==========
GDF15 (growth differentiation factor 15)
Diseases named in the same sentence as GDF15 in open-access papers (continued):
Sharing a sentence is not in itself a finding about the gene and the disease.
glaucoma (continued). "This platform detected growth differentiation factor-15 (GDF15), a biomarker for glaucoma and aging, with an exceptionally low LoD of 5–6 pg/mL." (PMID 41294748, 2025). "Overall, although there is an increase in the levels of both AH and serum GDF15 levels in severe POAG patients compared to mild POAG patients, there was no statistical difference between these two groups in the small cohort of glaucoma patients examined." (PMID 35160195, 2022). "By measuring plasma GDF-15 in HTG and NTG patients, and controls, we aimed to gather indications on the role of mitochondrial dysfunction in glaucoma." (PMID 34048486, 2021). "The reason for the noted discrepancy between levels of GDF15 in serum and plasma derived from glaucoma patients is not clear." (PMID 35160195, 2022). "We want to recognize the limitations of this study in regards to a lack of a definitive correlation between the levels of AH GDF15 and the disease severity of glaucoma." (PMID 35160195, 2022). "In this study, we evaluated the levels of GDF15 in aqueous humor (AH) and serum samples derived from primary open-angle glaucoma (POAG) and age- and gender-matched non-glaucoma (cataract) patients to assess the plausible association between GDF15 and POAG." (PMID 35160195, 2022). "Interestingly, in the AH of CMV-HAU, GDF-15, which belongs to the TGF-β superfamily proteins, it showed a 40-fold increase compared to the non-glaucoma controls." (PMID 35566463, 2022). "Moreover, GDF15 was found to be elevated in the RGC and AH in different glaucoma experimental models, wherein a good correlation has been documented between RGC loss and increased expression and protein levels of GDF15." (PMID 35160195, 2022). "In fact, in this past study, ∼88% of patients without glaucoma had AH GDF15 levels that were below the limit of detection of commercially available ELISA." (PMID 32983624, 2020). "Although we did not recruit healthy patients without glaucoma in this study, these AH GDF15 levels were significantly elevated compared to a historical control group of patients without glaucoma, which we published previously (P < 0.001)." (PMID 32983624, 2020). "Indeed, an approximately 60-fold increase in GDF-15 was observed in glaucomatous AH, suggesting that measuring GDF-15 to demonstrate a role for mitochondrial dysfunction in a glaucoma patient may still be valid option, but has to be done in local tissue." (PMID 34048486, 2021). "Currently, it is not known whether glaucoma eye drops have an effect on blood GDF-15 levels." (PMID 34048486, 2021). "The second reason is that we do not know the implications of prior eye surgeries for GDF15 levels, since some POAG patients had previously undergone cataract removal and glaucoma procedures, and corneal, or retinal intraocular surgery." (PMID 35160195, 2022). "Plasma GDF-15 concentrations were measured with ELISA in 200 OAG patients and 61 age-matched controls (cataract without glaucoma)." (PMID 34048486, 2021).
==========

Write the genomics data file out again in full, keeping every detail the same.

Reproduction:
GDF15 (growth differentiation factor 15)
Diseases named in the same sentence as GDF15 in open-access papers (continued):
Sharing a sentence is not in itself a finding about the gene and the disease.
glaucoma (continued). "This platform detected growth differentiation factor-15 (GDF15), a biomarker for glaucoma and aging, with an exceptionally low LoD of 5–6 pg/mL." (PMID 41294748, 2025). "Overall, although there is an increase in the levels of both AH and serum GDF15 levels in severe POAG patients compared to mild POAG patients, there was no statistical difference between these two groups in the small cohort of glaucoma patients examined." (PMID 35160195, 2022). "By measuring plasma GDF-15 in HTG and NTG patients, and controls, we aimed to gather indications on the role of mitochondrial dysfunction in glaucoma." (PMID 34048486, 2021). "The reason for the noted discrepancy between levels of GDF15 in serum and plasma derived from glaucoma patients is not clear." (PMID 35160195, 2022). "We want to recognize the limitations of this study in regards to a lack of a definitive correlation between the levels of AH GDF15 and the disease severity of glaucoma." (PMID 35160195, 2022). "In this study, we evaluated the levels of GDF15 in aqueous humor (AH) and serum samples derived from primary open-angle glaucoma (POAG) and age- and gender-matched non-glaucoma (cataract) patients to assess the plausible association between GDF15 and POAG." (PMID 35160195, 2022). "Interestingly, in the AH of CMV-HAU, GDF-15, which belongs to the TGF-β superfamily proteins, it showed a 40-fold increase compared to the non-glaucoma controls." (PMID 35566463, 2022). "Moreover, GDF15 was found to be elevated in the RGC and AH in different glaucoma experimental models, wherein a good correlation has been documented between RGC loss and increased expression and protein levels of GDF15." (PMID 35160195, 2022). "In fact, in this past study, ∼88% of patients without glaucoma had AH GDF15 levels that were below the limit of detection of commercially available ELISA." (PMID 32983624, 2020). "Although we did not recruit healthy patients without glaucoma in this study, these AH GDF15 levels were significantly elevated compared to a historical control group of patients without glaucoma, which we published previously (P < 0.001)." (PMID 32983624, 2020). "Indeed, an approximately 60-fold increase in GDF-15 was observed in glaucomatous AH, suggesting that measuring GDF-15 to demonstrate a role for mitochondrial dysfunction in a glaucoma patient may still be valid option, but has to be done in local tissue." (PMID 34048486, 2021). "Currently, it is not known whether glaucoma eye drops have an effect on blood GDF-15 levels." (PMID 34048486, 2021). "The second reason is that we do not know the implications of prior eye surgeries for GDF15 levels, since some POAG patients had previously undergone cataract removal and glaucoma procedures, and corneal, or retinal intraocular surgery." (PMID 35160195, 2022). "Plasma GDF-15 concentrations were measured with ELISA in 200 OAG patients and 61 age-matched controls (cataract without glaucoma)." (PMID 34048486, 2021).